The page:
On September 20, FLA Shanghai hosted a networking event and brief workshop for suppliers and brands operating in or sourcing from factories in China. Session facilitators asked participants to consider how to improve relations at hypothetical “Factory A,” which has high working hours. Read the rest of this entry »
Understanding workers’ perception of the factories they work in is essential for management seeking to recruit and retain talented and qualified employees. The Fair Labor Association’s SCOPE Workers’ Surveys are standardized, quantitative questionnaires which are completed anonymously by a randomly-selected, representative sample of workers. SCOPE surveys measure the effectiveness and impact of factories’ social compliance efforts in areas such as hours of work; hiring; communication; and grievance and complaint systems. Recently, FLA launched a new SCOPE survey to measure job satisfaction.
The new SCOPE Job Satisfaction Survey gathers workers’ opinions on factors influencing job satisfaction, such as:
- working hours
- wages and benefits
- health and safety
- working environment and the atmosphere within the factory
- supervisors’ and management’s attitude and communication
- professional development and advancement opportunities
- perception of work performance
- physical impact of working at the factory
The survey also measures the workers’ loyalty to the factory; their short- and long-term priorities; and their plans to leave or stay with the factory. In addition, the survey indicates which factors are most likely to improve hiring practices, retention and productivity. It may also help identify risk areas in workforce stability. Read the rest of this entry »
On May 31, dozens of company, supplier and NGO representatives joined FLA staff for an informal gathering at the FLA Shanghai office to discuss trends, best practices and lessons learned in capacity building for social compliance. Labor advocates and industry leaders are increasingly realizing that it is important to look beyond monitoring to develop resources that positively and sustainably affect compliance. Capacity building at the factory level – activities that strengthen the knowledge, abilities, skills and behavior of individuals – is essential for sustainable compliance. Capacity building encompasses more than training, and can include:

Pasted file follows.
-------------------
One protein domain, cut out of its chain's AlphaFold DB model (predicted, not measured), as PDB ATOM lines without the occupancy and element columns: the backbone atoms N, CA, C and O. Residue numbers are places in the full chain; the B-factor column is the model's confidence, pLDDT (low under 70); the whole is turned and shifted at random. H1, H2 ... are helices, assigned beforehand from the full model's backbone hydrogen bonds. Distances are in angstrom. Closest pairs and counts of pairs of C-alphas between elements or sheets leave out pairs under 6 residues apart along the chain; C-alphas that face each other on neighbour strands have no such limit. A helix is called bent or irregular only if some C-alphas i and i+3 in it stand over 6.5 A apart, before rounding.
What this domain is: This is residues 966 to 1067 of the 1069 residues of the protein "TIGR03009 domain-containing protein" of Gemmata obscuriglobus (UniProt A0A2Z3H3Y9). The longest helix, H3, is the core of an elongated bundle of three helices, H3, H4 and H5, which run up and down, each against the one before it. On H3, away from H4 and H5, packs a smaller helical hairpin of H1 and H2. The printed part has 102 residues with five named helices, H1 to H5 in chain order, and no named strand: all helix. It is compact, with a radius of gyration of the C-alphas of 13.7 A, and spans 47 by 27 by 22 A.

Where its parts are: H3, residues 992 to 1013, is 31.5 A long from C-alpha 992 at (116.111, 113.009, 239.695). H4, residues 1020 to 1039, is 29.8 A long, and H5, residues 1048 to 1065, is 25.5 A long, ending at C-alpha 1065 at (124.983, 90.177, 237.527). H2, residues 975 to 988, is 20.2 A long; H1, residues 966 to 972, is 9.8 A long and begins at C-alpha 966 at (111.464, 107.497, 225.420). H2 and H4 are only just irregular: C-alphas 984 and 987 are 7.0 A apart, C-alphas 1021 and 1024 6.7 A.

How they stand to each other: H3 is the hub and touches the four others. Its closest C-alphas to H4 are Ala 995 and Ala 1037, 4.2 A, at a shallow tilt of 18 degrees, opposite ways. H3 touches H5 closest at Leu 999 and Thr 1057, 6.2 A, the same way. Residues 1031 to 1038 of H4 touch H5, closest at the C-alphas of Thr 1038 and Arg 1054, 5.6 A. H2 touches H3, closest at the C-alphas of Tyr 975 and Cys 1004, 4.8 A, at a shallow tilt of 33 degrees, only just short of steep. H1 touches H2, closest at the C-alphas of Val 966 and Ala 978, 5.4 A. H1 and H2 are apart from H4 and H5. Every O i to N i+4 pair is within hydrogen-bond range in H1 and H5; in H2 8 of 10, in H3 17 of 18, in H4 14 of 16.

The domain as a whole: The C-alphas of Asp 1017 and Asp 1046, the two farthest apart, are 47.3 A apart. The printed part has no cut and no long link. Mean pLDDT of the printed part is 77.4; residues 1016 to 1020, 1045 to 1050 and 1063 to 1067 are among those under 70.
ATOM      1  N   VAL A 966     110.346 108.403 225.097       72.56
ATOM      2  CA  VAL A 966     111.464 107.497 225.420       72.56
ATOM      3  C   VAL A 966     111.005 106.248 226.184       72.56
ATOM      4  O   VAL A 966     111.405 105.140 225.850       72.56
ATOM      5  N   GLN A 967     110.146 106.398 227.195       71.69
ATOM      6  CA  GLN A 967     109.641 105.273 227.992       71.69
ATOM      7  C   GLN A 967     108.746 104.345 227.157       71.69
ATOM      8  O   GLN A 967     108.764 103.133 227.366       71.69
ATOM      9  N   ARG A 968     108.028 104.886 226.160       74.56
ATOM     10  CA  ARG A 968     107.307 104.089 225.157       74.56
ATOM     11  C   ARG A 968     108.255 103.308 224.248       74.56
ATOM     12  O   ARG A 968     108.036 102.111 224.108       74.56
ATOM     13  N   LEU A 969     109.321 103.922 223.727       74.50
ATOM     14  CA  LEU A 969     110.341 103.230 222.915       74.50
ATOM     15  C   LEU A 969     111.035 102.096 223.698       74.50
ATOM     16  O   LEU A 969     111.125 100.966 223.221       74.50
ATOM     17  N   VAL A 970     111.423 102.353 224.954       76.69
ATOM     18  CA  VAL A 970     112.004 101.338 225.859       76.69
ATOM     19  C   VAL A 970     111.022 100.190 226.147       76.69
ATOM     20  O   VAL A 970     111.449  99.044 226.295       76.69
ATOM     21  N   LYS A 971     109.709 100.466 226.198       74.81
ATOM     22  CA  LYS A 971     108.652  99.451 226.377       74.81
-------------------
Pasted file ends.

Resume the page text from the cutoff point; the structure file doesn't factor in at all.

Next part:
- Human resource development: the process of equipping individuals with the understanding, skills and access to information, knowledge and training that enables them to perform effectively.
- Organizational development: the elaboration of management structures, processes and procedures, not only within organizations but also the management of relationships between the different organizations and sectors (public, private and community).
- Institutional and legal framework development: making legal and regulatory changes to enable organizations, institutions and agencies at all levels and in all sectors to enhance their capacities.
China has been through 30 years of unbridled growth based on its low-cost labor market structure. During this period, the state’s priority was employment creation. The laws and regulations issued were intended to support the low value-added processing industries that were flourishing at the time, but they were poorly enforced and created an unstable labor supply.
By the end of the 1990’s, Chinese policy makers realized that their economic future did not lie in these low value-added industries and that jobs alone would not ensure the social stability they sought. The strategic objectives of industrial restructuring and social cohesion necessitated the development of longer term, more stable employment relationships – hence the need for labor contracts.
China’s Labor Contract Law (LCL) therefore had two objectives – the need to protect workers and to upgrade industry – and both contribute to the overriding objective in Chinese policy at present, namely to maintain social stability or harmonious society as it is officially described. Read the rest of this entry »